| Outings + Activities | Travel | Arts | Family fun

At all-inclusive resorts, the fun's included

Club Med IxtapaA few years ago, Club Med swapped chest hair for high chairs, swingers for swing sets.

After closing many of its not-so-haute locations and upgrading facilities to accommodate families, the French chain began offering infant care, kid-friendly cuisine and circus workshops à la Cirque du Soleil at many of its Mexico-based and Caribbean properties.

And, as at other all-inclusives (AIs), one prepaid amount covers the room, meals, activities, nightly entertainment, child care and taxes at Club Med.

“All-inclusives are for people who want a total break, for families who enjoy their kids but want a little alone time, too,” says Terry Shull, an agent at Seattle’s Anderson Travel. “And some kids don’t want to be around mom and dad all the time.”

So at the Beaches Resorts in the Caribbean, preschoolers can dine with Elmo and other Sesame Street characters while older kids play pirate, and teens party at the (21-and-younger) Club Liquid dance club.

At Club Med Ixtapa Pacific in Mexico, where my family stayed last spring, the kids could choose from archery or acrobatics, putt-putt on a mini-golf course or “Marco Polo” in the pool. In the evening, family entertainment featured quick-stepping Mexican dance troupes and trapeze talent shows by the kids.

Most AIs are based in the Caribbean and Mexico, Shull says, but a few are located in Central America, Australia and Fiji. Many are part of a chain, but smaller independent choices exist as well. Shull says the indies don’t have as many dining choices, but are priced more moderately.

And how about those prices? Costs range from $70 to $400 per adult per day at AIs, with many resorts offering discounts for children or kids-stay-free packages.

While those upper figures sound spendy, Shull points out that it’s the “little extras” that nibble away at the family budget on a typical vacation. A few dollars here for a snorkel board, a few dollars there for ice cream and many, many more dollars to feed four people.

In contrast, “an all-inclusive is like being on a cruise, without getting nickel-and-dimed to death,” Shull says. Many AIs even forbid tipping.

Most, however, only include activities for children older than age 3 in the base price. Care for younger kids can cost extra or may not be available.

But all ages can enjoy the digs: updated, modern furnishings in a three- or four-star-style setting, with plenty of pools to go around. Independent all-inclusives tend to run smaller, while chains with 500-plus rooms spread across acres of land.

At Club Med Ixtapa Pacific, the fanciful purple-and-green kids’ rooms (wired with a flat-screen TV and cable) offered trundle bedding, so kids could comfortably slumber side by side. Infant/toddler cribs were also available on request (ours held the enormous floor pillows when not in use). Infants were even catered to in the dining hall with baby purées, formula and milks on offer (including soy).

Meanwhile, non-baby family members could help themselves to the buffet, with tables loaded like it was Thanksgiving: dozens of appetizers, main courses, sides and desserts. The buffets were a noisy, boisterous affair. No singles giving the fish eye if a baby’s fork clattered on the tile floor, or if a preschooler screamed because a renegade tomato touched his hamburger.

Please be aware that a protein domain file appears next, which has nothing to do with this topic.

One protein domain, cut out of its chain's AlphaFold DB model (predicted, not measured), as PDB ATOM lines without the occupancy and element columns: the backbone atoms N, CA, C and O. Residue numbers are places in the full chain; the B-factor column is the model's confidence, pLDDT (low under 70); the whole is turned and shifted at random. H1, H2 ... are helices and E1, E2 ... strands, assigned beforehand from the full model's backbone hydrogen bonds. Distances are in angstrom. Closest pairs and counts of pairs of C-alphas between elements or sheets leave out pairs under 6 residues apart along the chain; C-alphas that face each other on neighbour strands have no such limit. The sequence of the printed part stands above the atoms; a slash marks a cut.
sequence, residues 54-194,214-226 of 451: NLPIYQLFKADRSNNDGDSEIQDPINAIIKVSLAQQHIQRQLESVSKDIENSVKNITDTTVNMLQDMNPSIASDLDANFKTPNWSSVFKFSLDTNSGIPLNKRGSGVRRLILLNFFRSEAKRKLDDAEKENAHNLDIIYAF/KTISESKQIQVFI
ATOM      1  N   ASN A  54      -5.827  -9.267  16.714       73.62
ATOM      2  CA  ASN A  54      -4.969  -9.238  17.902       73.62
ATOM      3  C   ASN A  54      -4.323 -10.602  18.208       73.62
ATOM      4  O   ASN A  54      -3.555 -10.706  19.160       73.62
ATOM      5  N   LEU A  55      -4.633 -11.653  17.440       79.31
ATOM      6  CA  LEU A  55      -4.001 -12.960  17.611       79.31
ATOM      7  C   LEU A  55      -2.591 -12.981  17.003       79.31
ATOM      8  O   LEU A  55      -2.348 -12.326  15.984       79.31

Seattle mom Alodie Loney says her daughter Maya loved the buffet options at Dreams in Tulum, Mexico. “You walk in and there’s a table with desserts and a whole separate area with kid-friendly foods on a low table,” such as hamburgers and hot dogs, Loney says.

My kids ate five days’ worth of quesadillas, black beans, lime- and cilantro-spiced guacamole and fruit tarts at Club Med, covering all of a child’s basic nutritional needs. And it was in the dining hall that we saw the most compelling reason for going to an AI. Multiple generations of families — grandpa, grandma, parents, aunts, uncles and cousins — gathered together, comparing notes on the best snorkeling spots, which dessert was best and how fast Amelia was growing. Next time we go, we’ll have to bring the grandparents, too.

Lora Shinn enjoyed her AI stay, but prefers independent travel: tiny-print guidebooks, midnight flights and memorable restaurants (even if they’re memorable for all the wrong reasons). She lives in Seattle and blogs at Little Kids, Big City.

All-inclusive a go-go

High season runs from January through April, with deep discounts during the not-so-popular hurricane season (June–October) and slower winter months (November and December, except for holidays).

Club Med. Guests can enjoy two days free when booking a seven-night holiday vacation between Nov. 22, 2008, and Feb.14, 2009. 

SuperClubs. Through Dec. 22, SuperClubs offers the “Kids Stay, Play & Eat Free” promotion for parents of children ages 2–13 years. 

Dreams Resorts and Spas. The Explorer’s Club for ages 3–12 includes hunting for treasure, splashing into the ocean from a trampoline, competing in sandcastle contests and a once-a-week overnight camping adventure. And if you travel by Dec. 17, kids stay free. 

Beaches Resorts. Older kids and teens can play in the Xbox Game Garage. Families enjoy as much as 35 percent off regular rack rates, plus the first night free for travel between Nov. 1 and Dec. 20, 2008. 


There are no comments yet. Be the first to comment

Read Next